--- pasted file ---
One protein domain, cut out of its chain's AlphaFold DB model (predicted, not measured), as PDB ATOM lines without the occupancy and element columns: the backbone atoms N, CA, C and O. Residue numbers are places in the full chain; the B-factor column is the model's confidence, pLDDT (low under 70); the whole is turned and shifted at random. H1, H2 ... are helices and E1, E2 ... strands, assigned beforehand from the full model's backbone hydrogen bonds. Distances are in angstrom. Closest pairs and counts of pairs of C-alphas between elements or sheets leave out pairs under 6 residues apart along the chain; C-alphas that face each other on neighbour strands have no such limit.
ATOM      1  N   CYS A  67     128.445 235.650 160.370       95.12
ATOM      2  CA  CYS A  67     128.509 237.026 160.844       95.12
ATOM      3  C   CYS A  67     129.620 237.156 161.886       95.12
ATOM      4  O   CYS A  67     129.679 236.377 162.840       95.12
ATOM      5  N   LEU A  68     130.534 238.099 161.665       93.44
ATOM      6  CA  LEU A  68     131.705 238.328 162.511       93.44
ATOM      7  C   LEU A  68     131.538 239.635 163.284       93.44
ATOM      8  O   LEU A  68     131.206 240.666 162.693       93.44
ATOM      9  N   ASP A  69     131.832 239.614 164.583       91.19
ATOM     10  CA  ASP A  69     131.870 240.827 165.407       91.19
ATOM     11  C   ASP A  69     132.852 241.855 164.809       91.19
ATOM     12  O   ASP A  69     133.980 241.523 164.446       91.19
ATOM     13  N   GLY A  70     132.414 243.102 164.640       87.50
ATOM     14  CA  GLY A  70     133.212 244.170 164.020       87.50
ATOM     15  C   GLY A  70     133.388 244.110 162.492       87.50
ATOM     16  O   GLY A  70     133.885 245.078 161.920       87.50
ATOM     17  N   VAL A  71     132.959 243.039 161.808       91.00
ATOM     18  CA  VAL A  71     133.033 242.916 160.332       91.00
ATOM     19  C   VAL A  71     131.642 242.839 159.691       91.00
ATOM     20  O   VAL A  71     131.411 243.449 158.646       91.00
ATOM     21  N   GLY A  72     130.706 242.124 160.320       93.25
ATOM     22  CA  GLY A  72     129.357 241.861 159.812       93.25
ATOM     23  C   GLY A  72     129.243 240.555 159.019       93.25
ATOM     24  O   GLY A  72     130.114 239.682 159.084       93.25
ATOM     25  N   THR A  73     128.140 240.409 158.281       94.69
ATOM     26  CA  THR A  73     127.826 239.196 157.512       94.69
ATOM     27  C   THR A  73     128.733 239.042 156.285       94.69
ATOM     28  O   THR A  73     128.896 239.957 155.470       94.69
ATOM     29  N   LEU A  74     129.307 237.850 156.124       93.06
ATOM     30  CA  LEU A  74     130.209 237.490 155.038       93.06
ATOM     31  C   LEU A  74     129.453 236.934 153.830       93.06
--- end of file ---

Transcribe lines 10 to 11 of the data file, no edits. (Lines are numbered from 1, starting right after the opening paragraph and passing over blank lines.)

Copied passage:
ATOM     10  CA  ASP A  69     131.870 240.827 165.407       91.19
ATOM     11  C   ASP A  69     132.852 241.855 164.809       91.19